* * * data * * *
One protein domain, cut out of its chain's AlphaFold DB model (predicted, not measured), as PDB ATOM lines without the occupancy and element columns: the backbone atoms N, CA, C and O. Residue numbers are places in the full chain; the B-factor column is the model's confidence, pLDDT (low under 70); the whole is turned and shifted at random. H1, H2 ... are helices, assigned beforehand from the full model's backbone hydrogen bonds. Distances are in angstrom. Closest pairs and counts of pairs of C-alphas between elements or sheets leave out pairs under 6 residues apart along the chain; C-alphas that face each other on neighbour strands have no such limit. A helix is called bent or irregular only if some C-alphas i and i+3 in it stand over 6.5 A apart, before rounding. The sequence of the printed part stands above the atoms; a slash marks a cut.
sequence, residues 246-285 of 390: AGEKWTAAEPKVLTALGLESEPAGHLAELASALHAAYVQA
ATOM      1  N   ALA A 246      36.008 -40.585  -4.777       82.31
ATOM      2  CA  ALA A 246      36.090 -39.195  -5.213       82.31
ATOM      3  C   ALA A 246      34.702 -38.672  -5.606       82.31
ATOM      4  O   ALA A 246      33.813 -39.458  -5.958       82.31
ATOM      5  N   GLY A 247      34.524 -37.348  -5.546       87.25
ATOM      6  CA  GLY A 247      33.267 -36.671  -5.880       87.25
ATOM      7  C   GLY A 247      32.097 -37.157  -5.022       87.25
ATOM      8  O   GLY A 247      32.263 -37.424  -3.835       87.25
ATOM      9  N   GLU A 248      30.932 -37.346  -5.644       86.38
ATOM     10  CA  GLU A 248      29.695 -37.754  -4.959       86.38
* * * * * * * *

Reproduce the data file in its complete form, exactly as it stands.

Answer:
One protein domain, cut out of its chain's AlphaFold DB model (predicted, not measured), as PDB ATOM lines without the occupancy and element columns: the backbone atoms N, CA, C and O. Residue numbers are places in the full chain; the B-factor column is the model's confidence, pLDDT (low under 70); the whole is turned and shifted at random. H1, H2 ... are helices, assigned beforehand from the full model's backbone hydrogen bonds. Distances are in angstrom. Closest pairs and counts of pairs of C-alphas between elements or sheets leave out pairs under 6 residues apart along the chain; C-alphas that face each other on neighbour strands have no such limit. A helix is called bent or irregular only if some C-alphas i and i+3 in it stand over 6.5 A apart, before rounding. The sequence of the printed part stands above the atoms; a slash marks a cut.
sequence, residues 246-285 of 390: AGEKWTAAEPKVLTALGLESEPAGHLAELASALHAAYVQA
ATOM      1  N   ALA A 246      36.008 -40.585  -4.777       82.31
ATOM      2  CA  ALA A 246      36.090 -39.195  -5.213       82.31
ATOM      3  C   ALA A 246      34.702 -38.672  -5.606       82.31
ATOM      4  O   ALA A 246      33.813 -39.458  -5.958       82.31
ATOM      5  N   GLY A 247      34.524 -37.348  -5.546       87.25
ATOM      6  CA  GLY A 247      33.267 -36.671  -5.880       87.25
ATOM      7  C   GLY A 247      32.097 -37.157  -5.022       87.25
ATOM      8  O   GLY A 247      32.263 -37.424  -3.835       87.25
ATOM      9  N   GLU A 248      30.932 -37.346  -5.644       86.38
ATOM     10  CA  GLU A 248      29.695 -37.754  -4.959       86.38